The community members working with the Network acknowledged areas of interest for discussion. However, concerns about ongoing company operations became a critical barrier to initiating such discussions. As deliberations on whether to engage in dialogue, the project affected community members began to consider alternatives to the Office’s dispute resolution mechanism, including pursuing a campaign against the mine.
Throughout the Office’s dispute analysis, New Gold’s Canadian management team remained open to meeting with project-affected requesters, and was supportive of a facilitated information-sharing meeting at which community people would be free to ask questions and present their key concerns.
New Gold remained concerned, however, that any process facilitated by the CSR Counsellor’s Office would potentially duplicate its own stakeholder engagement program already underway in Cerro de San Pedro. The Counselor’s office confirms the existence of a company grievance mechanism of which the project affected people became aware of during the process but did not employ it. The company maintained that its established stakeholder engagement program, which included community meetings, household visits, and access to a grievance mechanism, remained open to all residents, – including those who filed the request.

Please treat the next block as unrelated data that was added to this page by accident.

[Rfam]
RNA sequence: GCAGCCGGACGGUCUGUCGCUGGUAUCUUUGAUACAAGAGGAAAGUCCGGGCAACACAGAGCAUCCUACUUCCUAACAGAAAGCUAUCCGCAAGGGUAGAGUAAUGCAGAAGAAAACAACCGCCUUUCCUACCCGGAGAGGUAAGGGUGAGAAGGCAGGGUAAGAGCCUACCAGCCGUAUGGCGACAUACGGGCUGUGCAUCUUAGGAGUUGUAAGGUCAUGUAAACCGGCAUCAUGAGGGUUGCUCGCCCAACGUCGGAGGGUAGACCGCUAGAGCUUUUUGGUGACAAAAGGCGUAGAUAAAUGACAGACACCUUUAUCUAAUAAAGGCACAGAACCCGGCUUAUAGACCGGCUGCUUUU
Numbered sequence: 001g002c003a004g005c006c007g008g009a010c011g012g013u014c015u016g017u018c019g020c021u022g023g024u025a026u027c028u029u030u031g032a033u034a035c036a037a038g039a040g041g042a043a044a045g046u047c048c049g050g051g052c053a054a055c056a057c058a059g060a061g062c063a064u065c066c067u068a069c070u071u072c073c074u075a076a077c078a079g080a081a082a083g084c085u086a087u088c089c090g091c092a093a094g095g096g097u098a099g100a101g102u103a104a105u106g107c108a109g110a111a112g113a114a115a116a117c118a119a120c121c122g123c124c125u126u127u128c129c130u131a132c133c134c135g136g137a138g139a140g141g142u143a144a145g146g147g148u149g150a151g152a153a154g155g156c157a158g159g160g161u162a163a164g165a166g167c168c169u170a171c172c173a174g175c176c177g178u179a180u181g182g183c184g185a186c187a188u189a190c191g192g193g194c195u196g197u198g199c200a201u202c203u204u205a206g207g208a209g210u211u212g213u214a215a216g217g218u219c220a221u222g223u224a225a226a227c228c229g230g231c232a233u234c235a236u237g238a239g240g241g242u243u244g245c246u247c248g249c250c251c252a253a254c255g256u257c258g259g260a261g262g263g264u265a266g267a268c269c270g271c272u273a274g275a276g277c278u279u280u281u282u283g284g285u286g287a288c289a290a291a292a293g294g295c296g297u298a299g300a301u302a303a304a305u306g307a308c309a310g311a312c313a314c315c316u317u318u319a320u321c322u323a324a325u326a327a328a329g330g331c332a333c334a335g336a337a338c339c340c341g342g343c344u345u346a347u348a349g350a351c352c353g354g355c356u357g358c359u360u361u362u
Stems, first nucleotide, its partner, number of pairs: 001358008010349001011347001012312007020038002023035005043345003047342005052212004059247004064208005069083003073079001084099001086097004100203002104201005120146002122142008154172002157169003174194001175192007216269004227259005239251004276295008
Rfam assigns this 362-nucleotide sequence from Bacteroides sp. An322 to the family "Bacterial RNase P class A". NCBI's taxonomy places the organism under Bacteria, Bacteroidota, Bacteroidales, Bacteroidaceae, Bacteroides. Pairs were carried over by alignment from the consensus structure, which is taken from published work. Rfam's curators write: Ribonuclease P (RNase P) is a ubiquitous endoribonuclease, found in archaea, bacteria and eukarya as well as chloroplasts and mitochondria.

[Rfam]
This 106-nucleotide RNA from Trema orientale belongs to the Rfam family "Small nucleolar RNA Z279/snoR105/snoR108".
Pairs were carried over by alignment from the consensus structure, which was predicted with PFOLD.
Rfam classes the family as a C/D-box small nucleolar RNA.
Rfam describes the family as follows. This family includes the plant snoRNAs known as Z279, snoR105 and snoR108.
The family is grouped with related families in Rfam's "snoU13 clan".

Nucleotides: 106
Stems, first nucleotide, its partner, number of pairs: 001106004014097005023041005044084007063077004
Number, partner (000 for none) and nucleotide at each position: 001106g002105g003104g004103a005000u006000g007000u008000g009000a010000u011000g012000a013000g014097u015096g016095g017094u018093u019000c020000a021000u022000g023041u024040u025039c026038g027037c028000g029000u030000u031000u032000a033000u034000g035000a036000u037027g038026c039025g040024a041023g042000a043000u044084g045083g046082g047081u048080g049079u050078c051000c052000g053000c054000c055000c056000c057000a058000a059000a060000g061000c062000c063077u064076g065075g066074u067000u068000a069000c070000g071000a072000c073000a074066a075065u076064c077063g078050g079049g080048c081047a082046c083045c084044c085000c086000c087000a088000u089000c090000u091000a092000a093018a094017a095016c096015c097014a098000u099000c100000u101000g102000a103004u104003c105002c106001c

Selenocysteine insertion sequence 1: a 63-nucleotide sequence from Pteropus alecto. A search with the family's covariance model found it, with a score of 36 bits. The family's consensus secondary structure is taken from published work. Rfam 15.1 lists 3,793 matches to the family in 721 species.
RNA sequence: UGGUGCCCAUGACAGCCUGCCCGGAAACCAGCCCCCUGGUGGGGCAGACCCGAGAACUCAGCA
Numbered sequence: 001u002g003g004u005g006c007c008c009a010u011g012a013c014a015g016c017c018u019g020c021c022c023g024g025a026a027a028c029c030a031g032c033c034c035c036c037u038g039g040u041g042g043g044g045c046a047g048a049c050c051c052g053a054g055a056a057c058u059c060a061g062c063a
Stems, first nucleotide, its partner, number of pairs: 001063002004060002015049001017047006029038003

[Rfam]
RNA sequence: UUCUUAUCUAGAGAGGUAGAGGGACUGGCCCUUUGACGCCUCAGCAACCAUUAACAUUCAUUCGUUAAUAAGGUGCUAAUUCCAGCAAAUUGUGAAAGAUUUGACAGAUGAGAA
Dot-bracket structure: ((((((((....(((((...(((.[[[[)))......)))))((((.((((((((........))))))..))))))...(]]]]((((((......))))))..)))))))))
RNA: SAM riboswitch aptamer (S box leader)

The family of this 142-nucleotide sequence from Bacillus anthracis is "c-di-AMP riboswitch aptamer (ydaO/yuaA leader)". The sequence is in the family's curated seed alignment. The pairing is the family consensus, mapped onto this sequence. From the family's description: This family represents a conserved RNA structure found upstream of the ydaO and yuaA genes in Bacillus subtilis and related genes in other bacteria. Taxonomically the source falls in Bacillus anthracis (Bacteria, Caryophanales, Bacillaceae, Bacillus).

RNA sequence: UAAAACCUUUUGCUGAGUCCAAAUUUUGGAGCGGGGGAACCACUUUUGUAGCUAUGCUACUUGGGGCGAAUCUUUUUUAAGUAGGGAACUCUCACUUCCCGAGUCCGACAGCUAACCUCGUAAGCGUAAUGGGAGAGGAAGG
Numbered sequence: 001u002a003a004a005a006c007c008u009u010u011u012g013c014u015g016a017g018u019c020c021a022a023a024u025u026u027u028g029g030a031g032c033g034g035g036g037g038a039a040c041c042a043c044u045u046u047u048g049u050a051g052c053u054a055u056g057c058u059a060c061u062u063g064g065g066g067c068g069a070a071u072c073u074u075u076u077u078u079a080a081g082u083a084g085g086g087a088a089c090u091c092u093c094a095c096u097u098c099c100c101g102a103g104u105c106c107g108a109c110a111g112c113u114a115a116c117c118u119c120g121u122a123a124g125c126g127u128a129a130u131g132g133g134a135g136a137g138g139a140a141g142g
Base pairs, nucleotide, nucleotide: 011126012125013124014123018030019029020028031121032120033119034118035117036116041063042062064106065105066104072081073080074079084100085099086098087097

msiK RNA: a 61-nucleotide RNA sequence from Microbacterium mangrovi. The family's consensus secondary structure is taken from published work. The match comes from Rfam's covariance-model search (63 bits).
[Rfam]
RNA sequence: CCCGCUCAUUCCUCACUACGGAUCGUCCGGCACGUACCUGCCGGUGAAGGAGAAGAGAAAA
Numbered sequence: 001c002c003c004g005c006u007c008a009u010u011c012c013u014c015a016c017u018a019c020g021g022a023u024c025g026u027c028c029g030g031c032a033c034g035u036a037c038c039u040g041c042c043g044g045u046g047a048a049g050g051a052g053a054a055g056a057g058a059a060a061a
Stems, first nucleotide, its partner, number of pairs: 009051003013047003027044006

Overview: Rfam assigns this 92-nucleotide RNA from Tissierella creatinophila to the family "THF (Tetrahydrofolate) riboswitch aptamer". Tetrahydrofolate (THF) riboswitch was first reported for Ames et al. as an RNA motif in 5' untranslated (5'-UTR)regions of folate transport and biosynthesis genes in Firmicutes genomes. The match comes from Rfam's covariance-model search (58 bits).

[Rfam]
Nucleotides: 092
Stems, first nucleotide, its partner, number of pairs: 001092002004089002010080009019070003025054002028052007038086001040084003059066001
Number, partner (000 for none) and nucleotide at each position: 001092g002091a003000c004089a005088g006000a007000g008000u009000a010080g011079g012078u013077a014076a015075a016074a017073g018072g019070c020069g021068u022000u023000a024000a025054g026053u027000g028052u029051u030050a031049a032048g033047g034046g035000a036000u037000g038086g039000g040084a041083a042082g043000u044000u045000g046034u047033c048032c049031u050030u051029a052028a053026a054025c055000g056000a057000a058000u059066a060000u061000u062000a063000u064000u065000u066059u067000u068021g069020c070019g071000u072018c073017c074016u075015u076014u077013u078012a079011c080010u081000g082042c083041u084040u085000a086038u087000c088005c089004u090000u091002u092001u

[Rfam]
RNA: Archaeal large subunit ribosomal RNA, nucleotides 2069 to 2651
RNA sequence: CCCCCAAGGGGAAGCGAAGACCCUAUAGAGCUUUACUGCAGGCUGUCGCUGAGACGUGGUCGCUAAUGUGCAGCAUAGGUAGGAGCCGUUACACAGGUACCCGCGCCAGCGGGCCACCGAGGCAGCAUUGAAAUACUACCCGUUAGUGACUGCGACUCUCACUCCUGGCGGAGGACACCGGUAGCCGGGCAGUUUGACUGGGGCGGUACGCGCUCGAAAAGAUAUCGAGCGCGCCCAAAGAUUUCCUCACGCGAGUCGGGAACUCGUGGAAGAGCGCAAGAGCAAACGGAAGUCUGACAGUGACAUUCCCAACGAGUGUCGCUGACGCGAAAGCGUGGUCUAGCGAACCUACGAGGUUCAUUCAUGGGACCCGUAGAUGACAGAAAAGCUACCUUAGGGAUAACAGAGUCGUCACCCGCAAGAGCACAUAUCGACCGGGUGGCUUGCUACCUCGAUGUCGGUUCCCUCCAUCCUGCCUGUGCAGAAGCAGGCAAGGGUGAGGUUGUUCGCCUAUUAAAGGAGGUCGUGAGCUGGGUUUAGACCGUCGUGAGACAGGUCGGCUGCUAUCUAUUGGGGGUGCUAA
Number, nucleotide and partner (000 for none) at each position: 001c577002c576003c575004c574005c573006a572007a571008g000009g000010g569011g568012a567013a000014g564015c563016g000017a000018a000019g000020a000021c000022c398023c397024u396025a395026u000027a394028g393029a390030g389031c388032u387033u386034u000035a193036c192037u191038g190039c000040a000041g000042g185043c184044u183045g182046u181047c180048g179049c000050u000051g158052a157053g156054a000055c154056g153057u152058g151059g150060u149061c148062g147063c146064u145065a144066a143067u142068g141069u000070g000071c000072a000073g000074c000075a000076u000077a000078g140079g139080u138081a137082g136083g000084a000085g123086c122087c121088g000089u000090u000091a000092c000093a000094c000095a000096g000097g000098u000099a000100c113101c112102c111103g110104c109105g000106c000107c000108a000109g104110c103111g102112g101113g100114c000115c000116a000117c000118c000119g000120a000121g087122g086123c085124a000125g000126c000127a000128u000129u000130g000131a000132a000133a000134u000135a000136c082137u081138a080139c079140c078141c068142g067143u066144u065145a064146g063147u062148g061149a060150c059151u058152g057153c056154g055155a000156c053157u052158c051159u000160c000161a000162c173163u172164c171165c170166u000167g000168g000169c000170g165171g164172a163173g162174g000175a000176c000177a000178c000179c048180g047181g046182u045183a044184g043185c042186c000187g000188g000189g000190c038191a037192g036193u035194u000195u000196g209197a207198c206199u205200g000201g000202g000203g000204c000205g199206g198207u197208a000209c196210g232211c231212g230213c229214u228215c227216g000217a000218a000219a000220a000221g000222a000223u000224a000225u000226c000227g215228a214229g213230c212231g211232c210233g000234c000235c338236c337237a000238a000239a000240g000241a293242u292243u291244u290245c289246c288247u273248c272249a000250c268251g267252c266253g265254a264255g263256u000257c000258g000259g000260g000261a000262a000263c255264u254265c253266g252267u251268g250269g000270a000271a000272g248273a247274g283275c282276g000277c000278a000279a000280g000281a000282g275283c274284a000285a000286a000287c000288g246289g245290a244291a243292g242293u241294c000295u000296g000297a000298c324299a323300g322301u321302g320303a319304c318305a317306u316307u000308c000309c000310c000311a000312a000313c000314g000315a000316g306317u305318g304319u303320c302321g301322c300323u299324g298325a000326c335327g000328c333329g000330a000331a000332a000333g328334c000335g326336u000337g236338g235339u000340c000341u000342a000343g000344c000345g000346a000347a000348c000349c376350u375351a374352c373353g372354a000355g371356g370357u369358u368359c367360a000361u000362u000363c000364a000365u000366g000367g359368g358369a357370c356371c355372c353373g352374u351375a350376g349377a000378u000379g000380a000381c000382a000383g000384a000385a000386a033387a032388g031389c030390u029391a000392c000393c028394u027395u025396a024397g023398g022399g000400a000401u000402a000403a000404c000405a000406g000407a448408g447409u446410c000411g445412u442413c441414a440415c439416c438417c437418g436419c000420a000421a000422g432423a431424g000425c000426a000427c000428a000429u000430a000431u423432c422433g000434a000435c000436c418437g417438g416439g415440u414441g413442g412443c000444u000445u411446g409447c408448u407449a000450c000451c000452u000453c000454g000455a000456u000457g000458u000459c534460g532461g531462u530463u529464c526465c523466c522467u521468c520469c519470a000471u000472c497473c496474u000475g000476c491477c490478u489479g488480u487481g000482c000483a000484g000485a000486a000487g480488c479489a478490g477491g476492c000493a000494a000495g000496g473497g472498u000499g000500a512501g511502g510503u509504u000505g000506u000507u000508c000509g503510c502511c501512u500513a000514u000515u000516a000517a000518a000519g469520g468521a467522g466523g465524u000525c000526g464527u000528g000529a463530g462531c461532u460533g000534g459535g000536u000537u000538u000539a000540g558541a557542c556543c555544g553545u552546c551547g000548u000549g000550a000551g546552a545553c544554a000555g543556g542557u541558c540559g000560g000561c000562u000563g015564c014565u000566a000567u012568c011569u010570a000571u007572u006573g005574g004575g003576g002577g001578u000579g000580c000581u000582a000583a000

8. Closing the request file
On October 23, 2013 the Office received written confirmation from the requesters that they did not wish to pursue a facilitated dialogue process under the auspices of the Office.
Given the voluntary nature of dialogue-based processes such as those offered by the Office, and in light of the lack of willingness by the requesters to engage in dialogue or information-sharing with the company, the Office moved to close the request file.
Previous to Office’s decision to close the file, members of the Network continued to express to the Office their belief that some community members in Cerro de San Pedro were interested in, and would benefit from, a facilitated dialogue process. However, because the Office had not received confirmation from any of the signatories to the request of their own willingness to engage in dialogue, the Office informed the Network of its obligation to close the file.